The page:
There are over 8000 reptile species in total, they belong to the class Reptilia, and are devided into four groups or orders.
Order Squamata 3 suborders
Suborder Sauria – over 4 700 species of lizards in about 20 families
Suborder Amphisbaenia – 168 species of amphisbaenians and worm lizards in 3-4 families
Suborder Serpentes – 2 900 species of snakes in 18 families
Order Testudians 238 species of turtles and tortoises in 12 families
Order Crocodylia 22 species of crocodiles and alligators in 1 family and 3 subfamilies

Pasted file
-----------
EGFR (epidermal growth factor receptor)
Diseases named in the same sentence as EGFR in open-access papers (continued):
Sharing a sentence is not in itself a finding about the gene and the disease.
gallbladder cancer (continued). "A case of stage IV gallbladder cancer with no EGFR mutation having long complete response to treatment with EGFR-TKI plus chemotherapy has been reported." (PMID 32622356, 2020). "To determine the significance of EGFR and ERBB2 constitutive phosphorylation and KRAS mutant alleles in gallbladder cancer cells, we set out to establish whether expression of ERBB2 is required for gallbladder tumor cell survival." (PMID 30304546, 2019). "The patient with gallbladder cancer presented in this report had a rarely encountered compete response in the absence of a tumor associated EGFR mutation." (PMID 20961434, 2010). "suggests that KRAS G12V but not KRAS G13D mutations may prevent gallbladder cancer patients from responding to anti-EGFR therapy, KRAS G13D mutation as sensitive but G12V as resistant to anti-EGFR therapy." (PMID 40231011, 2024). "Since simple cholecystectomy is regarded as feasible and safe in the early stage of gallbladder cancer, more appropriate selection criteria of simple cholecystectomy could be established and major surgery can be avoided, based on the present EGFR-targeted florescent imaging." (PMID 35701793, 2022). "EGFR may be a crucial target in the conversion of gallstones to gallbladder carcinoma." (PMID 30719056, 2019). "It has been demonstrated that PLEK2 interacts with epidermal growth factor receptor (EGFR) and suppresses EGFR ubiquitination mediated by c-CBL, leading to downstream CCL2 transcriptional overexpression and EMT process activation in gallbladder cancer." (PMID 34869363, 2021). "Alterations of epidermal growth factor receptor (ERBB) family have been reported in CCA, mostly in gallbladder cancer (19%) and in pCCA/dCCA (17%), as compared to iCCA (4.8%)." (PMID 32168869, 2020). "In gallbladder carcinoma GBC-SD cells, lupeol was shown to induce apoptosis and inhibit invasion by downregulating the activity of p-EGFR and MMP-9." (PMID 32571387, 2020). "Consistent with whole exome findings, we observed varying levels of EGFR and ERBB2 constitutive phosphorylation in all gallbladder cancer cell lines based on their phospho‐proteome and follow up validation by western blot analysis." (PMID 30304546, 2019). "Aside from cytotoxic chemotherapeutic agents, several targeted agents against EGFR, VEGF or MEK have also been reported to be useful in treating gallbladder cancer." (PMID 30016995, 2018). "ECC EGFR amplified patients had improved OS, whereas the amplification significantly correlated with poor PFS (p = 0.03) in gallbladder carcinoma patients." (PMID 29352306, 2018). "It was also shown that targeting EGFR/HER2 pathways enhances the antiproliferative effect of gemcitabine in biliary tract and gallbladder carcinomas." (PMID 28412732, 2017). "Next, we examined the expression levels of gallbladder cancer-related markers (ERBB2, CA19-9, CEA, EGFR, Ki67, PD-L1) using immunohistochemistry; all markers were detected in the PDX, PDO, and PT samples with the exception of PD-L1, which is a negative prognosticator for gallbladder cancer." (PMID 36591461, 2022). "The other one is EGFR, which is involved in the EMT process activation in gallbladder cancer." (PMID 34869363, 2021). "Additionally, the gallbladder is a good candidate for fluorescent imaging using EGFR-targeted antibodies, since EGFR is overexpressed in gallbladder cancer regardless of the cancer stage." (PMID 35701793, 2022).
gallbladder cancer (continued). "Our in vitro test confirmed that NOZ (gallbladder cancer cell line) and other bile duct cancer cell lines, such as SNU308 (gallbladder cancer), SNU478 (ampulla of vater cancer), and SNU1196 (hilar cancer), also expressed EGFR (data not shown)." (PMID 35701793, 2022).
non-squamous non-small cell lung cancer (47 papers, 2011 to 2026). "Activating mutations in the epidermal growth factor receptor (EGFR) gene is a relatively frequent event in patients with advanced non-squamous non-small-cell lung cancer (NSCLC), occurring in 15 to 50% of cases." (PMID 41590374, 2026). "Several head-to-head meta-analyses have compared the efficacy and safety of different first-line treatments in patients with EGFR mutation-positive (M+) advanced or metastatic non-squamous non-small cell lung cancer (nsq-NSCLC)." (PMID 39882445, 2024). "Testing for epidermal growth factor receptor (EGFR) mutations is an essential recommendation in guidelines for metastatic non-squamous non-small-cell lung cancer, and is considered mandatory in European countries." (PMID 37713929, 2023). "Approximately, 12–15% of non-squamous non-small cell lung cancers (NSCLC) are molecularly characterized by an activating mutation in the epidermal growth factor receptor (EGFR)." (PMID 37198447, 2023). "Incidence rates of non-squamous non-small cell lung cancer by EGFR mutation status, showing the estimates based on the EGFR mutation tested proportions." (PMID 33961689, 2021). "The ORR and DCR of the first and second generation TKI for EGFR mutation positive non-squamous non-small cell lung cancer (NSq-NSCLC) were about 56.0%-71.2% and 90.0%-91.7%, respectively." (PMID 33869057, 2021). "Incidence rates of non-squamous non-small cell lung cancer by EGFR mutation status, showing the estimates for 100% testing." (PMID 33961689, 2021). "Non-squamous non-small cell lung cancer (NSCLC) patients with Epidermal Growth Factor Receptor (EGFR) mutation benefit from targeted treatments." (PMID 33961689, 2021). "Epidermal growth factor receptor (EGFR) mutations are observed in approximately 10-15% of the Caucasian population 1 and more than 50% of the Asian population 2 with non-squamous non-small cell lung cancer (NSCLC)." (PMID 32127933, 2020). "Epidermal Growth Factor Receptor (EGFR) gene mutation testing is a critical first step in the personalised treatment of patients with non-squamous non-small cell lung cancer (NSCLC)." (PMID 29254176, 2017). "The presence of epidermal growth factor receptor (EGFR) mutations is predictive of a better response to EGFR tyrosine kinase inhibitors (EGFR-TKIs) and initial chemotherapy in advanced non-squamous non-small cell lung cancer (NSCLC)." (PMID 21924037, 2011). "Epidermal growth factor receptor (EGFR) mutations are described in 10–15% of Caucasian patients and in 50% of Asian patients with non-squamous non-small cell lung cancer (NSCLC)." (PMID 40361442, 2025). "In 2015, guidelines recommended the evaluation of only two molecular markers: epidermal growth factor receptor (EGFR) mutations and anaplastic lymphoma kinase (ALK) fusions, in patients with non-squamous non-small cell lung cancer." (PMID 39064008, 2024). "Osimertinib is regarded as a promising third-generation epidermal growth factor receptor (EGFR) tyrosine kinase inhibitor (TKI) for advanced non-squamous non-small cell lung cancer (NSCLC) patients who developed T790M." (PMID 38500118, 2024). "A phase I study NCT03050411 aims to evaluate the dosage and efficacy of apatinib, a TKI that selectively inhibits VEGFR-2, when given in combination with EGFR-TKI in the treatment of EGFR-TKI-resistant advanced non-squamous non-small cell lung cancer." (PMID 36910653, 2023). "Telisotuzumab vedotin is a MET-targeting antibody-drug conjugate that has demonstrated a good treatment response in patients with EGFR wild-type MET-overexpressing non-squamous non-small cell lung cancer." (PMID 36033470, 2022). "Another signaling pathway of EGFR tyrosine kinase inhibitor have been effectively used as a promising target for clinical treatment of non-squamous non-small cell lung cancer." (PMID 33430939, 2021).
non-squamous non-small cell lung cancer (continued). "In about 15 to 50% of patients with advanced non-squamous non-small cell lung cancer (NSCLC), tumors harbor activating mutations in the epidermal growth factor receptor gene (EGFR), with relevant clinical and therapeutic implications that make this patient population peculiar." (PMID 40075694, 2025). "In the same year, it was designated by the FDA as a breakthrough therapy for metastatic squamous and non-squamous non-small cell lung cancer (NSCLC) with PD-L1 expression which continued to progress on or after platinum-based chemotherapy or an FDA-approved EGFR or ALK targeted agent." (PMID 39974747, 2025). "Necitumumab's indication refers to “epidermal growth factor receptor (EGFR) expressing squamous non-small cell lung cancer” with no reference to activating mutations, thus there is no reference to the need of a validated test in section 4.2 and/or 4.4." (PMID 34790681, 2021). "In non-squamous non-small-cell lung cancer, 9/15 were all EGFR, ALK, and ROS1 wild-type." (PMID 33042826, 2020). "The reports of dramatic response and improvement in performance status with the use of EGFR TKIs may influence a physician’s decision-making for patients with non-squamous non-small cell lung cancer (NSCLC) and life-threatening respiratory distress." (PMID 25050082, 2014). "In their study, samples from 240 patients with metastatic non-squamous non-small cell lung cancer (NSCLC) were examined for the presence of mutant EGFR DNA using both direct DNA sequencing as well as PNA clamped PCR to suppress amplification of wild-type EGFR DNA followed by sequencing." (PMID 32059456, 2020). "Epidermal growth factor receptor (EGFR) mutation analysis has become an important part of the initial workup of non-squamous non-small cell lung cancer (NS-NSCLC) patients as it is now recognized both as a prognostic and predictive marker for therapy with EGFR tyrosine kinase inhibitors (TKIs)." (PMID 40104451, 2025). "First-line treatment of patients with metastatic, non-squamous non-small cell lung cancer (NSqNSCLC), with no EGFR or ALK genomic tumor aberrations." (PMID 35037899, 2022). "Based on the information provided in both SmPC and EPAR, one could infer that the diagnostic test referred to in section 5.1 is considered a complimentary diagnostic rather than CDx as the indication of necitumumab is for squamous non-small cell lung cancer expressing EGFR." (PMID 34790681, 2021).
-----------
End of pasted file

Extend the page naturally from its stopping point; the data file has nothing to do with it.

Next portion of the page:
Order Rhynchocephalia 2 species of tuataras
Like mammals, birds, fish and amphibians, reptiles are vertebrates (animals with a backbone) They are ectotherms, meaning that they obtain their body heat from outside sources rather than producing it metabolically from their food. This ability separates them from mammals and birds, which are endothermic.
Reptiles are seperated from fish and amphibians in that they lay shelled eggs or produce live young, depending on species. This means that they are not bound to water, as are most amphibians and fish. Another major difference between the two are that reptiles are covered in dry, horny scales while amphibians have a wet porous skin that needs to be kept moist.